Obama calls for political courage in health care battle
Former US president Barack Obama urged lawmakers to follow their conscience and protect vulnerable Americans, as a Republican-backed bill that tore up his namesake health care reform law heads to the Senate.
Obama, speaking in Boston where on Sunday night he received a Profile in Courage Award from the John F. Kennedy Library Foundation, said: "Courage means not simply doing what is politically expedient, but doing what they believe deep in their hearts is right."
"It is my fervent hope... that today's members of Congress, regardless of party, are willing to look at the facts and speak the truth even when it contradicts party positions.
"I hope that current members of Congress recall that it actually doesn't take a lot of courage to aid those who are already powerful, already comfortable, already influential. But it does require some courage to champion the vulnerable and the sick and the infirm," he said.
Republicans in the House of Representatives narrowly pushed through a bill last week that repeals the divisive Obamacare reforms: a major campaign pledge by members of the party and current President Donald Trump.
Republicans blame Obamacare for sending insurance premiums soaring while reducing options for millions.
Democrats counter that the law helped 20 million Americans gain health coverage and saved thousands of lives by barring insurers from denying policies to people with pre-existing medical conditions.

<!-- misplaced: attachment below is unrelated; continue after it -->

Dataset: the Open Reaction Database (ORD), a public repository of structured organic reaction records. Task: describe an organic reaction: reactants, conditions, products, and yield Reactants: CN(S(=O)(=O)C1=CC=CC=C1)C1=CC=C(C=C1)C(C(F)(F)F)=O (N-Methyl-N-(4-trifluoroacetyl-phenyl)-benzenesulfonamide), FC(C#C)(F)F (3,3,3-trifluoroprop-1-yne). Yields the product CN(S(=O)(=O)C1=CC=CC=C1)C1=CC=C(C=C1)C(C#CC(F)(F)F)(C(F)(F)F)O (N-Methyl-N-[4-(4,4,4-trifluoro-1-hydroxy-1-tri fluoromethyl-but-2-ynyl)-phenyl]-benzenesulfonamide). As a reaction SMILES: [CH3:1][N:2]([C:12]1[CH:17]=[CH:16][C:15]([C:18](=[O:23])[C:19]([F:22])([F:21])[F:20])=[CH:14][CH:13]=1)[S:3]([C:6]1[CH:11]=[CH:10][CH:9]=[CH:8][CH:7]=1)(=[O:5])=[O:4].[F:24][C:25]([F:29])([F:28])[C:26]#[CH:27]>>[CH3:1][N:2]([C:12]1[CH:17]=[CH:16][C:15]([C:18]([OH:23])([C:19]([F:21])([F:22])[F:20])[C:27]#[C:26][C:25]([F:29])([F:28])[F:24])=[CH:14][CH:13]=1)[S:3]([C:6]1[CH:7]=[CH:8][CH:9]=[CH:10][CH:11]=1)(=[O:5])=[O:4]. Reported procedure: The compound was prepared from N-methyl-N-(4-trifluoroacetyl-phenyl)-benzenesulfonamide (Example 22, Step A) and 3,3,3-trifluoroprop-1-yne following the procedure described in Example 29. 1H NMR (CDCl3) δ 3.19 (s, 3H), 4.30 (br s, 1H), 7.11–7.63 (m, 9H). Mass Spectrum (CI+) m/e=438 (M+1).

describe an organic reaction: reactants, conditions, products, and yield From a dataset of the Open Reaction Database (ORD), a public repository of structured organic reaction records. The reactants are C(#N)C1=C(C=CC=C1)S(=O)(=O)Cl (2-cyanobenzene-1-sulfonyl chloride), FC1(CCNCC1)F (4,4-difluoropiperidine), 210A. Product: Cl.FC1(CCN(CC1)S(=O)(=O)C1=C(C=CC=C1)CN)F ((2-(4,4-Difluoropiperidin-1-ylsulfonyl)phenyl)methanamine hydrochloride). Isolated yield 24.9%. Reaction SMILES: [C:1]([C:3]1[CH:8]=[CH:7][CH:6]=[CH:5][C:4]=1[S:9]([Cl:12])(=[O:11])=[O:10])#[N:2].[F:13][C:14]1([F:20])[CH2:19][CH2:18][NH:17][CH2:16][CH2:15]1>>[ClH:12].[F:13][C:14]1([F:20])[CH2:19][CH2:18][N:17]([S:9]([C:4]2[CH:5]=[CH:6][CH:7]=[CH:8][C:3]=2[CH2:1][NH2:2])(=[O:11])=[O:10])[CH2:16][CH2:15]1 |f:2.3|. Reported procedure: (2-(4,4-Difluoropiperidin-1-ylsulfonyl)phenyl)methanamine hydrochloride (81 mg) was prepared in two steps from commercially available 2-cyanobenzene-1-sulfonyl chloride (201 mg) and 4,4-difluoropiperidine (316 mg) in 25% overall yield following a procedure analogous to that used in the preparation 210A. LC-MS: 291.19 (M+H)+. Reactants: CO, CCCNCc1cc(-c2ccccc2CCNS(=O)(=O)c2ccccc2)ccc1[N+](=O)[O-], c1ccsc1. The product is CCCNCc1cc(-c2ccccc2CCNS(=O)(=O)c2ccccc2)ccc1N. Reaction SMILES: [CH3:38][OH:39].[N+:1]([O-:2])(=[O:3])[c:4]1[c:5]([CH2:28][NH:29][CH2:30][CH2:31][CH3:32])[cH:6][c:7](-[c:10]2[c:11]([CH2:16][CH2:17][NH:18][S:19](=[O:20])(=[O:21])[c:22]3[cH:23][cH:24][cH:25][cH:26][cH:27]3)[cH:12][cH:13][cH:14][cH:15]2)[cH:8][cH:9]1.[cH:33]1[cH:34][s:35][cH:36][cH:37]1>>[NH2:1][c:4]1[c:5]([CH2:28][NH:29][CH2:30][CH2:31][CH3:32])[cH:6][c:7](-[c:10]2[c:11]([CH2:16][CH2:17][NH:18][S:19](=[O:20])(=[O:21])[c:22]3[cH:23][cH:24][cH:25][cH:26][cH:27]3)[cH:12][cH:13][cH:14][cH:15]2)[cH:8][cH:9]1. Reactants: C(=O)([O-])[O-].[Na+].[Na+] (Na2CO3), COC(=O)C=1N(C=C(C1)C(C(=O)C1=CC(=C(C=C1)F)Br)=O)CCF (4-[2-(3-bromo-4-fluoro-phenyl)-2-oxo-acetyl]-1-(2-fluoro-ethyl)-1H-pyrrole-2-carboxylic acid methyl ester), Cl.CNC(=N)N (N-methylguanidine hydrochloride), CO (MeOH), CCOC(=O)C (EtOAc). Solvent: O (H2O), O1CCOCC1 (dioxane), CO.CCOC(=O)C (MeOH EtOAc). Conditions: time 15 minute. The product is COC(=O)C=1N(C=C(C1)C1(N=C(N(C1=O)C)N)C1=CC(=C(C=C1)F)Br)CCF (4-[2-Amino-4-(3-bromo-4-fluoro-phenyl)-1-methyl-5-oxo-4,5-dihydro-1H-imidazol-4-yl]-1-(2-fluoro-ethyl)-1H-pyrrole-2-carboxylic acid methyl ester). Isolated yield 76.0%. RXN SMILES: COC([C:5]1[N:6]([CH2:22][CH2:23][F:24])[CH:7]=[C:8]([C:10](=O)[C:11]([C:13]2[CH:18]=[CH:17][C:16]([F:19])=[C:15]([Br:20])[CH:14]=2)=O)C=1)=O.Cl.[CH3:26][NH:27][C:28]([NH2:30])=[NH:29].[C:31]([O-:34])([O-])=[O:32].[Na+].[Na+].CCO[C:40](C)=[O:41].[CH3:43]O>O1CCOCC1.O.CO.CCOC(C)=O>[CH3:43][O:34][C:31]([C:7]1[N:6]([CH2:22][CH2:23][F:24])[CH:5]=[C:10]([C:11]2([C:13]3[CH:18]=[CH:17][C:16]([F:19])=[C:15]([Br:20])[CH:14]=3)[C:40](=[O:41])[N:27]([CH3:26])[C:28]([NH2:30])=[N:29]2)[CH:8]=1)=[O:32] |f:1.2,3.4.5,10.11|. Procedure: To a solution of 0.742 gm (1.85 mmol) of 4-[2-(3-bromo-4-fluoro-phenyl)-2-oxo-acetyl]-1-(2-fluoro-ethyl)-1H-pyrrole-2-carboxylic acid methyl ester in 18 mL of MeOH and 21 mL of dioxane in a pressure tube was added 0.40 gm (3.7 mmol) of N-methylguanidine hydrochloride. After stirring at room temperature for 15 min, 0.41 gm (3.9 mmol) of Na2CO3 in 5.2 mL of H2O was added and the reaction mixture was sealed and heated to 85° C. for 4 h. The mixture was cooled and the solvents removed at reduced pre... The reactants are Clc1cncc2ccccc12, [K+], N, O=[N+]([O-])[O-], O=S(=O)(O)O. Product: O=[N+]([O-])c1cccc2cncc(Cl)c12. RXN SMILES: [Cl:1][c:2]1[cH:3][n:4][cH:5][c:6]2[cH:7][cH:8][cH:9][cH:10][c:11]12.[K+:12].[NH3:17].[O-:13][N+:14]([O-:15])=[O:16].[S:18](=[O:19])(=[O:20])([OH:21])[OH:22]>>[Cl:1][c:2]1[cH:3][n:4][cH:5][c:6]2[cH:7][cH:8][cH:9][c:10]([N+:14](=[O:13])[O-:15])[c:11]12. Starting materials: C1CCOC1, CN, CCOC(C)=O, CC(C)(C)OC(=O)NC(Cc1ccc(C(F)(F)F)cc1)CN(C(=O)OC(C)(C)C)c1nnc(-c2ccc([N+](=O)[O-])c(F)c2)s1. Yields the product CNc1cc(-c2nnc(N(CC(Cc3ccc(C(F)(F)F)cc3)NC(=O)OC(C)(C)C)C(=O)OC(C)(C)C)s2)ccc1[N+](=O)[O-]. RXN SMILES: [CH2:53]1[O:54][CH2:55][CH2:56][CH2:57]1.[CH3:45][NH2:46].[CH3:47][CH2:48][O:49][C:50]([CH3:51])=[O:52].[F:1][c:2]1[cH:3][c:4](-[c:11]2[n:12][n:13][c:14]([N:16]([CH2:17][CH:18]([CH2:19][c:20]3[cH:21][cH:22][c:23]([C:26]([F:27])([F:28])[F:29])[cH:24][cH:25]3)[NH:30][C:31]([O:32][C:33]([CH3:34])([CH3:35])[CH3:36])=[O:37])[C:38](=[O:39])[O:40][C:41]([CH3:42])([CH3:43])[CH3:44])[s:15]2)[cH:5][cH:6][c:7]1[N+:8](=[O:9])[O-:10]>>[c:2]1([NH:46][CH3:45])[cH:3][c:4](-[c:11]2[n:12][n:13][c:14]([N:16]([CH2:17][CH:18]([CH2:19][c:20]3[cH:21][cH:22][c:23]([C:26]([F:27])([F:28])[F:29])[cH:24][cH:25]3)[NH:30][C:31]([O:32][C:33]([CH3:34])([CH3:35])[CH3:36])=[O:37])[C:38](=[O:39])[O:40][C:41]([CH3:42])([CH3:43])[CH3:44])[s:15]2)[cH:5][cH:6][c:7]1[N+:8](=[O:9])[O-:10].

Opponents of the latest bill warn that it will expose millions of vulnerable Americans, and a bitter fight over the details is sure to come in the Senate, where Republicans hold a slim majority.
Obama did not mention Trump by name during his speech, but noted that politics "remains filled with division and discord and everywhere we see the risk of falling into the refuge of tribe and clan and anger at those who don't look like us or have the same surnames or pray the way we do."
"And at such moments, courage is necessary. At such moments, we need courage to stand up to hate, not just in others but in ourselves," he said.
The VIP crowd at the award ceremony included elected officials, Obama's vice president Joe Biden and secretary of state John Kerry, as well as Boston Cardinal Sean O'Malley.
Also in attendance was Robert Kraft, the owner of the NFL's New England Patriots, who is a friend of Trump.